pretension that some angels could mate with human beings, giving rise to gigantic offspring,
the "Nephilim." In fact, it is evident that Kircher borrowed a version of the singular form
of that word to fabricate his rabbi "ibn Nephi" -- the ONLY such Nephi reported to have
existed in Near Eastern antiquity.
In the 1989 "Friends of the Library" publication entitled "Athanasius Kircher... An
Exhibition of his Works in the Harold B. Lee Library...," it says on pages 22-23:
>"Oedipus Aegyptiacus," Kircher's largest and most astounding work...
>In the remainder of part 1, Kircher expounds [Egyptian] mysteries and
>their affinities with the writings of Hermes Trismegistus, Zoroaster, Orpheus,
>Proclus, Plato, Psellus, the Alexandrian Fathers, the Greek myths, the Book
>of Enoch, and the Chaldean Oracles.
Although this is a fair summary, it does not cover Kircher's incorporation of Muslim
theological lore concerning Enoch (called Idris or Edris in the Koran) and his role
in the supposed invention of writing. Had Kircher cared to provide additional details
he might well have identified Enoch as the prophetic head of one of the seven
divine religious dispensations, commencing with Adam and ending with Mohammed.
Strangely enough, this parallel with LDS theology is rarely mentioned, even by those
writers familiar with Muslim and Mormon dispensationalism.
In more recent times historians have generally reached the conclusion that Kircher's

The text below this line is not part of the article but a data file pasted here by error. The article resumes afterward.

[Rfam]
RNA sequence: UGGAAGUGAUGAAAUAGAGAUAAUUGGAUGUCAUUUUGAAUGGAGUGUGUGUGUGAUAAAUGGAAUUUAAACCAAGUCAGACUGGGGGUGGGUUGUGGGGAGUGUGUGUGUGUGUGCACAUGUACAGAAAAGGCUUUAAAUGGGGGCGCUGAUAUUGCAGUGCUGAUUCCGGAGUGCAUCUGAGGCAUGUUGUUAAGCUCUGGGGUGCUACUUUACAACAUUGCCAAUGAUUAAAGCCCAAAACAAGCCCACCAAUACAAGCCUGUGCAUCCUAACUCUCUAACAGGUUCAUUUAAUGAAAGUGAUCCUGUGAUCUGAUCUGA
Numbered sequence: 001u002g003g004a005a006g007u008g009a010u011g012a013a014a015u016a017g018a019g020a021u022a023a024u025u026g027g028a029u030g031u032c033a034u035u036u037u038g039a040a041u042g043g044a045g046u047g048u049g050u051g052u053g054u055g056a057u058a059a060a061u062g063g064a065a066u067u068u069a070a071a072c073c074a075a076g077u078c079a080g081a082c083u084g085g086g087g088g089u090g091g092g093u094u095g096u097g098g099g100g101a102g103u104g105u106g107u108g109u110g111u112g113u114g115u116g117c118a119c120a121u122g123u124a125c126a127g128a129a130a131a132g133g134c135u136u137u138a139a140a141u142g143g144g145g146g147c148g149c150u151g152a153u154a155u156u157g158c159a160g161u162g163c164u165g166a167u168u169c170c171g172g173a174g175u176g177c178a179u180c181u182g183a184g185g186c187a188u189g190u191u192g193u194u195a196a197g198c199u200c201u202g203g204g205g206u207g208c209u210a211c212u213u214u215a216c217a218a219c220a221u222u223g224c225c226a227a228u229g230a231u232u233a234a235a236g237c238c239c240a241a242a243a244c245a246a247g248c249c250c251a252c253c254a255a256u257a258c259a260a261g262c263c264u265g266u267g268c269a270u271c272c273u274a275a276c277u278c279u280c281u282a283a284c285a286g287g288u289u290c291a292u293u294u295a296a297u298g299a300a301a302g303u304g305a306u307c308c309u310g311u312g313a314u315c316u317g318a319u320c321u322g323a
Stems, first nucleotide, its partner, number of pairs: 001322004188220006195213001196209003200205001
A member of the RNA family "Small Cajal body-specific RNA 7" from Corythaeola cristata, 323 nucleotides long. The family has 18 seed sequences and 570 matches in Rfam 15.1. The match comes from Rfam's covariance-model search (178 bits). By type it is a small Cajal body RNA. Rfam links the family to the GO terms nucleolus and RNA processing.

"son of Nephi" was his own invention. Kircher created the mysterious Babylonian
rabbi in order to lend support and authority to his own speculative ideas regarding
history, languages, religion, etc.
If anybody is familiar enough with Arabic texts, to help me translate Kiecher's
"son of Nephi" excerpt into English, I'd appreciate the help.
By Uncle Dale
St. Peter Chrysologus (Archbishop of Ravenna)
wrote something interesting, in an ancient sermon
labeled "No. 16."
It is available on-line in a partial preview at Google Books:
>Selected Sermons, Volume II
>By Saint Peter Chrysologus,
>Rome: 1953 (English Translation: CUA Press 2004)
on page 75 of that 2004 publication, I came across this:
>When Jesus Came to the Region of the Gerasenes
Only the first few sentences interested me, so I'll only copy that part:
>That Christ crosses seas and visits places is not a matter of
>human desire, but is the cause of human salvation. Christ walks
>not in order to see places, but in order to meet human beings
>who had been perishing from various calamities.
>What would the One who had made the places see that was new
>in those places? Or what escaped the view of him who was everywhere?
>As man he was seen in places, but as God he saw everywhere...
If this passage had only referred to the sea of Galilee, I might have
skipped over it, as having no special meaning. But, I was intrigued
enough to see whether or not the Archbishop's plural word "seas"
had been quoted elsewhere.
They were -- in Thomas Thorowgood's 1650 edition of Jews in America,
a volume which attempts to show that the American Indians descended
from the scattered Israelites in ancient times.
On page 59 of that book, Thorowgood quotes the Archbishop,
but his citation of Christ crossing "seas" is only indirectly linked
to the overall topic of the book:
>and Christians may have learned this from our deare Master
>Christ, who coasted the Countrey, and crossed the seas
>saith Chrysologus, not to satisfie humane curiosity, but to
>promote mans salvation; not to see diversities of places,
>but to seeke, and finde, and save lost mankinde.
Thorowgood elsewhere speaks of Christ's apostles bringing
Christianity to the ancient Americans, but this is the only place
in his book where he indirectly alludes to the possibility of Christ
himself having "crossed the seas... to seek, and find, and save..."
Did Hugh Nibley or some other learned LDS scholar ever refer to
Thorowgood's writings (or to Chrysologus himself)? It appears to
be a topic worthy of at least a little consideration.